Excel Requirements Gathering Process - Excel Dashboards - Excel TV
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Excel Requirements Gathering Process – Excel Dashboards

Excel consultants know that requirements gathering exercises can look deceptively simple. Whether that be for creating a dashboard for the client or an Excel application, there is always something in hindsight that one could have done better.

Let’s not depend solely on our own mistakes to become better Excel consultants. Our in-house team of Excel experts, accompanied by Chandoo, the CEO of Chandoo.org, all the way from India, are here to save us some miseries.

What are we waiting for? Let’s get started.

1 – Excel is a Tool

The underlying theme of the whole discussion was that Excel consultants should always know that Excel is a tool that is used to achieve something. It is not an end in itself. Hence, one should always prioritize client requirements over what can Excel be used to achieve.

2 – Understanding Business Requirements

Chandoo emphasized that 40 to 50 percent of one’s time should be devoted to understanding the business model of the client and their requirements. One should forget Excel completely and focus on the getting the requirements in a straightforward way.

For illustration, let’s say that you are tasked with creating a dashboard to facilitate better decision-making across the organization. For dashboard implementation, chart-selection and choosing between different Excel techniques should not even be a consideration when gathering requirements. Also, there is even no need to employ a fancy tool for this requirements gathering: just a pen and a paper and you are good to go.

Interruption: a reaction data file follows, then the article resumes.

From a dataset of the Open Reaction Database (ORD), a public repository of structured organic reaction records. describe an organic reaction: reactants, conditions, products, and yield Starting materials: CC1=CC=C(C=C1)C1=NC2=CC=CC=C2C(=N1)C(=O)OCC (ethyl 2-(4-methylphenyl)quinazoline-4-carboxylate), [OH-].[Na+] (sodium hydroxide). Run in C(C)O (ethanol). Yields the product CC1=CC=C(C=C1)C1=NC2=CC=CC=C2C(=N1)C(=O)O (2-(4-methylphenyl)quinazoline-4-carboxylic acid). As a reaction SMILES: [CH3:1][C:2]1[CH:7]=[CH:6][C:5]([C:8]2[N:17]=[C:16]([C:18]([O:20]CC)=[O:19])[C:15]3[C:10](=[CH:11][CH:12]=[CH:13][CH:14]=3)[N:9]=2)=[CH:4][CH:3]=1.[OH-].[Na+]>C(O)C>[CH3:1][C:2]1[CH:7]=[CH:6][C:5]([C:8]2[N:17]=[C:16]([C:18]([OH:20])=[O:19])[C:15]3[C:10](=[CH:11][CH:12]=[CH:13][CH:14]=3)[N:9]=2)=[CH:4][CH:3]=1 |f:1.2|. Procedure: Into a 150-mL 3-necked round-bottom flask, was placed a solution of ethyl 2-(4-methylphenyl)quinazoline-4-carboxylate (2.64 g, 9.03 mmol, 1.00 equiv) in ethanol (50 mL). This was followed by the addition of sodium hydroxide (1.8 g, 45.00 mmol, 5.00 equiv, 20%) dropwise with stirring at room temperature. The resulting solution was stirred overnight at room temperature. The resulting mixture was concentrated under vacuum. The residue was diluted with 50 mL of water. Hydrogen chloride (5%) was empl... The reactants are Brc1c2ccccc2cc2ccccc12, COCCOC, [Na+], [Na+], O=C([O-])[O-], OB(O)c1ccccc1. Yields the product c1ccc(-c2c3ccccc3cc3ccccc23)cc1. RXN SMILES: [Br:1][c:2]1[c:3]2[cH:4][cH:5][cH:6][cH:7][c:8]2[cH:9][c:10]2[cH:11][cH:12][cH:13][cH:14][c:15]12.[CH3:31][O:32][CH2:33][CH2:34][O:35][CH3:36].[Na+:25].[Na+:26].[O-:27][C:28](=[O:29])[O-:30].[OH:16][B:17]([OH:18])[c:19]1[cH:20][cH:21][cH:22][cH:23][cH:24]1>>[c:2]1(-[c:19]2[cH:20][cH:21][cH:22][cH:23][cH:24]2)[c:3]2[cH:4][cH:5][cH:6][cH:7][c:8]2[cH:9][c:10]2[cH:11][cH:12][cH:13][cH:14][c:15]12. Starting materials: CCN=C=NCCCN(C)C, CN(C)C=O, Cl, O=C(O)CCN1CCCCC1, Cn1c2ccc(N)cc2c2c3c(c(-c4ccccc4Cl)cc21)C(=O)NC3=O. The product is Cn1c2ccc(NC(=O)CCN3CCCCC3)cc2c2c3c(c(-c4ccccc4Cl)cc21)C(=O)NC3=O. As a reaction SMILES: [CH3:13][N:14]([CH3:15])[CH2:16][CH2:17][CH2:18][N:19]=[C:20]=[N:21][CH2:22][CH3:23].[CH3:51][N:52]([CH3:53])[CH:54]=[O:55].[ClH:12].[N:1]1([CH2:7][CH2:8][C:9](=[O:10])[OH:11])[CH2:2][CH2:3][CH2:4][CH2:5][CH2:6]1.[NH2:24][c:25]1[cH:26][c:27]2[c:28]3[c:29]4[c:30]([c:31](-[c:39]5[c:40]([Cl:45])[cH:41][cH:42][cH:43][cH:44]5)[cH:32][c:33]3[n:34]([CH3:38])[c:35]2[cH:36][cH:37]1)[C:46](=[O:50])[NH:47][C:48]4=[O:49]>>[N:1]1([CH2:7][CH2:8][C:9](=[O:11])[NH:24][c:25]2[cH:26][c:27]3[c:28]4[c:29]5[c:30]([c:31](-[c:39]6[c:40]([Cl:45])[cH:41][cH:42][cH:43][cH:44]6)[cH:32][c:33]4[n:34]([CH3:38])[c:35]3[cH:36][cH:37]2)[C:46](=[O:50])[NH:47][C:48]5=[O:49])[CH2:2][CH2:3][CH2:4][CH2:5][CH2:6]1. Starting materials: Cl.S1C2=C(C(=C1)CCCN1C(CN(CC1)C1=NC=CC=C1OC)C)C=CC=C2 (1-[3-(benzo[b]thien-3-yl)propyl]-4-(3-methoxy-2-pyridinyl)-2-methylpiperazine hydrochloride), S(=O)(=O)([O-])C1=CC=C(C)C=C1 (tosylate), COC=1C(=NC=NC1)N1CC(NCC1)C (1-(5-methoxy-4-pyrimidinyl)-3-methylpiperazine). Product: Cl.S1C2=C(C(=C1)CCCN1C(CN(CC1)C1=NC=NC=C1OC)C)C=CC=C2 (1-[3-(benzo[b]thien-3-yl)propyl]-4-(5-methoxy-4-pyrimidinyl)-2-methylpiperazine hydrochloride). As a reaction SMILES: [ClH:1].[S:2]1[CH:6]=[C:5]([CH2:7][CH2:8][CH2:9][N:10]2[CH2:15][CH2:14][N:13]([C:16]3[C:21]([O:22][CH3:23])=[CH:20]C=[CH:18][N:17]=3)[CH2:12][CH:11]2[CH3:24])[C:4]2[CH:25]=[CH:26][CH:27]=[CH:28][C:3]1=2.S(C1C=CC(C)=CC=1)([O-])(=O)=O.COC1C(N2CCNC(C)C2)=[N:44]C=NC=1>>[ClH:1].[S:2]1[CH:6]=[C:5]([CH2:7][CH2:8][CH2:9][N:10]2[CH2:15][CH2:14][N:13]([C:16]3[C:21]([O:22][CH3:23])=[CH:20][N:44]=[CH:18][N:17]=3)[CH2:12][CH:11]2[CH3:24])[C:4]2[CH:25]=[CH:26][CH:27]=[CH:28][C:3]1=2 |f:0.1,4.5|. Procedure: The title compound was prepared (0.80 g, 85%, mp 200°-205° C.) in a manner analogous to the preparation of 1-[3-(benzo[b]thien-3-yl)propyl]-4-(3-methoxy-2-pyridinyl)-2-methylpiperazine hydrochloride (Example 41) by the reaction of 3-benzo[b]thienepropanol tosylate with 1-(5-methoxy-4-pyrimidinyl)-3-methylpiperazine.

3 – Understanding User Requirements

Understanding user requirements is as important as understanding business requirements. Oz mentioned a few questions that one can start with:

  1. Why is the Excel dashboard or application needed?
  2. If there is something similar already available within the ERP system, what is missing in it that a version in Excel is needed?It might be that the system can generate reports but not until two weeks after and the client needs something in real-time.
  3. Who will be the users and what are their skill level when it comes to Excels?If, let’s say, the users are not that skilled, then there is a high probability that they will mess up the model. Hence, it would make sense to limit their control over structure of the product and build in layers of validation.

He also warned against an element of surprise in Excel consultancy work: the client might not be aware of what could be done in Excel. And after seeing your final product, might ask for a revision that is totally different from what the client initially wanted.

In the same vein, Rick said that there is another side to this surprise. When the dashboards are very visual and used mainly by executives, they may realize that something else would be more relevant. And this usually happens several months after you have delivered the final product.

4 – Mock-Ups

Chandoo also highlighted the importance of mock-ups. Once the requirements are with us, the next step should be to dive in the details and create a sample of what the final product should look like. This can be done using simple tools such as Paint, PowerPoint or Word, or even something more designed in Excel (such as by using Michael Alexander’s DataPig Dashboard Tools Add-in).